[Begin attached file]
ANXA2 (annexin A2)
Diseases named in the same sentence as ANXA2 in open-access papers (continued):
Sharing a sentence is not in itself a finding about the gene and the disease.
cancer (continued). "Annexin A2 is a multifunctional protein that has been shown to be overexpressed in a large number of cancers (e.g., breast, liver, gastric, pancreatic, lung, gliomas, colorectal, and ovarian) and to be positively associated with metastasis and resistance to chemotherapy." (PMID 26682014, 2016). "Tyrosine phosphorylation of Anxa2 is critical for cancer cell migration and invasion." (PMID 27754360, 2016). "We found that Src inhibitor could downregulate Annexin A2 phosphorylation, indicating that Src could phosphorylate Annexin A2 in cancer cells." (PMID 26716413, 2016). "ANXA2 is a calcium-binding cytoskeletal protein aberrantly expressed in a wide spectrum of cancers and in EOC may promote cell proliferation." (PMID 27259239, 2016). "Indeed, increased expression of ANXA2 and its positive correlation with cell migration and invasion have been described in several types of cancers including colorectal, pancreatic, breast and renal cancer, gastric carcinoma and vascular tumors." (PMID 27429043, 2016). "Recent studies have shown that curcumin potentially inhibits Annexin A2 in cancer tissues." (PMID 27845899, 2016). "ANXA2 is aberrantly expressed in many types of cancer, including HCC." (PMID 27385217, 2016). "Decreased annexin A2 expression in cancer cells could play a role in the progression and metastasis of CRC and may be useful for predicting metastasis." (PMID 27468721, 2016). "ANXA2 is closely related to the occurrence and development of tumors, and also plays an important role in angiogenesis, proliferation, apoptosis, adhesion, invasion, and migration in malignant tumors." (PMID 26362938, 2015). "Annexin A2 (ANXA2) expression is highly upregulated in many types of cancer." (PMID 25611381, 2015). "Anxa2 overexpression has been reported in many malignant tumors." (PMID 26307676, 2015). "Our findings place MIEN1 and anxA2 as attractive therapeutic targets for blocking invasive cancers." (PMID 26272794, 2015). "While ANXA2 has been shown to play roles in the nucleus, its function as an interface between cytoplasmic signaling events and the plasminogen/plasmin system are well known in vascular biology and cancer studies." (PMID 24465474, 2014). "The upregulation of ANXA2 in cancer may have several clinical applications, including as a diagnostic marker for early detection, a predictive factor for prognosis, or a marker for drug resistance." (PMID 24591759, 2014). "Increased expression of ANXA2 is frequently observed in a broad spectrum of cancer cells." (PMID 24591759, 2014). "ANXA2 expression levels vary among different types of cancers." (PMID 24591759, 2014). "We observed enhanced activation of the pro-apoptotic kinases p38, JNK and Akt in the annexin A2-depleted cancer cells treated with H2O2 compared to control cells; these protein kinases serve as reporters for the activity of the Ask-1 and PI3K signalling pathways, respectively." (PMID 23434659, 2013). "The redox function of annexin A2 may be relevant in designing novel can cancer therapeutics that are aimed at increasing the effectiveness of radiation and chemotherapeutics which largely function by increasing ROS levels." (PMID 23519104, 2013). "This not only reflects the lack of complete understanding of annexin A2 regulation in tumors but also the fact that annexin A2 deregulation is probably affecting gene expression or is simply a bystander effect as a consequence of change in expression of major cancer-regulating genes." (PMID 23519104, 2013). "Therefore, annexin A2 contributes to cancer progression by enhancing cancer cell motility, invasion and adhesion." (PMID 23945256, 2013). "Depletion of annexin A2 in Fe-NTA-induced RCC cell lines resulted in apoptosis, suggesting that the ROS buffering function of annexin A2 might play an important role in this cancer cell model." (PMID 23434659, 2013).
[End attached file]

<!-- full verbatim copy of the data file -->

ANXA2 (annexin A2)
Diseases named in the same sentence as ANXA2 in open-access papers (continued):
Sharing a sentence is not in itself a finding about the gene and the disease.
cancer (continued). "Annexin A2 is a multifunctional protein that has been shown to be overexpressed in a large number of cancers (e.g., breast, liver, gastric, pancreatic, lung, gliomas, colorectal, and ovarian) and to be positively associated with metastasis and resistance to chemotherapy." (PMID 26682014, 2016). "Tyrosine phosphorylation of Anxa2 is critical for cancer cell migration and invasion." (PMID 27754360, 2016). "We found that Src inhibitor could downregulate Annexin A2 phosphorylation, indicating that Src could phosphorylate Annexin A2 in cancer cells." (PMID 26716413, 2016). "ANXA2 is a calcium-binding cytoskeletal protein aberrantly expressed in a wide spectrum of cancers and in EOC may promote cell proliferation." (PMID 27259239, 2016). "Indeed, increased expression of ANXA2 and its positive correlation with cell migration and invasion have been described in several types of cancers including colorectal, pancreatic, breast and renal cancer, gastric carcinoma and vascular tumors." (PMID 27429043, 2016). "Recent studies have shown that curcumin potentially inhibits Annexin A2 in cancer tissues." (PMID 27845899, 2016). "ANXA2 is aberrantly expressed in many types of cancer, including HCC." (PMID 27385217, 2016). "Decreased annexin A2 expression in cancer cells could play a role in the progression and metastasis of CRC and may be useful for predicting metastasis." (PMID 27468721, 2016). "ANXA2 is closely related to the occurrence and development of tumors, and also plays an important role in angiogenesis, proliferation, apoptosis, adhesion, invasion, and migration in malignant tumors." (PMID 26362938, 2015). "Annexin A2 (ANXA2) expression is highly upregulated in many types of cancer." (PMID 25611381, 2015). "Anxa2 overexpression has been reported in many malignant tumors." (PMID 26307676, 2015). "Our findings place MIEN1 and anxA2 as attractive therapeutic targets for blocking invasive cancers." (PMID 26272794, 2015). "While ANXA2 has been shown to play roles in the nucleus, its function as an interface between cytoplasmic signaling events and the plasminogen/plasmin system are well known in vascular biology and cancer studies." (PMID 24465474, 2014). "The upregulation of ANXA2 in cancer may have several clinical applications, including as a diagnostic marker for early detection, a predictive factor for prognosis, or a marker for drug resistance." (PMID 24591759, 2014). "Increased expression of ANXA2 is frequently observed in a broad spectrum of cancer cells." (PMID 24591759, 2014). "ANXA2 expression levels vary among different types of cancers." (PMID 24591759, 2014). "We observed enhanced activation of the pro-apoptotic kinases p38, JNK and Akt in the annexin A2-depleted cancer cells treated with H2O2 compared to control cells; these protein kinases serve as reporters for the activity of the Ask-1 and PI3K signalling pathways, respectively." (PMID 23434659, 2013). "The redox function of annexin A2 may be relevant in designing novel can cancer therapeutics that are aimed at increasing the effectiveness of radiation and chemotherapeutics which largely function by increasing ROS levels." (PMID 23519104, 2013). "This not only reflects the lack of complete understanding of annexin A2 regulation in tumors but also the fact that annexin A2 deregulation is probably affecting gene expression or is simply a bystander effect as a consequence of change in expression of major cancer-regulating genes." (PMID 23519104, 2013). "Therefore, annexin A2 contributes to cancer progression by enhancing cancer cell motility, invasion and adhesion." (PMID 23945256, 2013). "Depletion of annexin A2 in Fe-NTA-induced RCC cell lines resulted in apoptosis, suggesting that the ROS buffering function of annexin A2 might play an important role in this cancer cell model." (PMID 23434659, 2013).